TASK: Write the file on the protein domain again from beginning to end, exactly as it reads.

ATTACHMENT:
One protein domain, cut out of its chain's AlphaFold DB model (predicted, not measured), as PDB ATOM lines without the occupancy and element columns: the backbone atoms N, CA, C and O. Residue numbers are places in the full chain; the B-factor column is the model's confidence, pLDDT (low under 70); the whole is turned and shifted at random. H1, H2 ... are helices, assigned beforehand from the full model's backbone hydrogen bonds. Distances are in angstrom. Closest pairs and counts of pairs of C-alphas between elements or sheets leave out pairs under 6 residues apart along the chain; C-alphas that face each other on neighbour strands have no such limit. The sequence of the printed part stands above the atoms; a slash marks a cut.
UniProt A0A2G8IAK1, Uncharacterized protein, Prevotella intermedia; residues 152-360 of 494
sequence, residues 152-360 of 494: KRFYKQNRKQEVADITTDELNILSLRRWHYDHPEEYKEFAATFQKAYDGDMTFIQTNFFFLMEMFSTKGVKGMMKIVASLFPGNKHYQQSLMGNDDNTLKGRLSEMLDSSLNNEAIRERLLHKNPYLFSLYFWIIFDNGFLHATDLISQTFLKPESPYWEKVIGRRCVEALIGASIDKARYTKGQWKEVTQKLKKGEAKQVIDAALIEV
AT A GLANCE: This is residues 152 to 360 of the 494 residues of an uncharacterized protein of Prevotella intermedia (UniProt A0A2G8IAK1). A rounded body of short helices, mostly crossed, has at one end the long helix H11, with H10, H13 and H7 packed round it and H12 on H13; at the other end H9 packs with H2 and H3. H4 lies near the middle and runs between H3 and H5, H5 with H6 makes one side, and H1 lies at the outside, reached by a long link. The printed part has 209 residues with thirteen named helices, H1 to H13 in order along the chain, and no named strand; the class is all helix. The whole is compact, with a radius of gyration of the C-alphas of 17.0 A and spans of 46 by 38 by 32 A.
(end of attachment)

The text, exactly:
One protein domain, cut out of its chain's AlphaFold DB model (predicted, not measured), as PDB ATOM lines without the occupancy and element columns: the backbone atoms N, CA, C and O. Residue numbers are places in the full chain; the B-factor column is the model's confidence, pLDDT (low under 70); the whole is turned and shifted at random. H1, H2 ... are helices, assigned beforehand from the full model's backbone hydrogen bonds. Distances are in angstrom. Closest pairs and counts of pairs of C-alphas between elements or sheets leave out pairs under 6 residues apart along the chain; C-alphas that face each other on neighbour strands have no such limit. The sequence of the printed part stands above the atoms; a slash marks a cut.
UniProt A0A2G8IAK1, Uncharacterized protein, Prevotella intermedia; residues 152-360 of 494
sequence, residues 152-360 of 494: KRFYKQNRKQEVADITTDELNILSLRRWHYDHPEEYKEFAATFQKAYDGDMTFIQTNFFFLMEMFSTKGVKGMMKIVASLFPGNKHYQQSLMGNDDNTLKGRLSEMLDSSLNNEAIRERLLHKNPYLFSLYFWIIFDNGFLHATDLISQTFLKPESPYWEKVIGRRCVEALIGASIDKARYTKGQWKEVTQKLKKGEAKQVIDAALIEV
AT A GLANCE: This is residues 152 to 360 of the 494 residues of an uncharacterized protein of Prevotella intermedia (UniProt A0A2G8IAK1). A rounded body of short helices, mostly crossed, has at one end the long helix H11, with H10, H13 and H7 packed round it and H12 on H13; at the other end H9 packs with H2 and H3. H4 lies near the middle and runs between H3 and H5, H5 with H6 makes one side, and H1 lies at the outside, reached by a long link. The printed part has 209 residues with thirteen named helices, H1 to H13 in order along the chain, and no named strand; the class is all helix. The whole is compact, with a radius of gyration of the C-alphas of 17.0 A and spans of 46 by 38 by 32 A.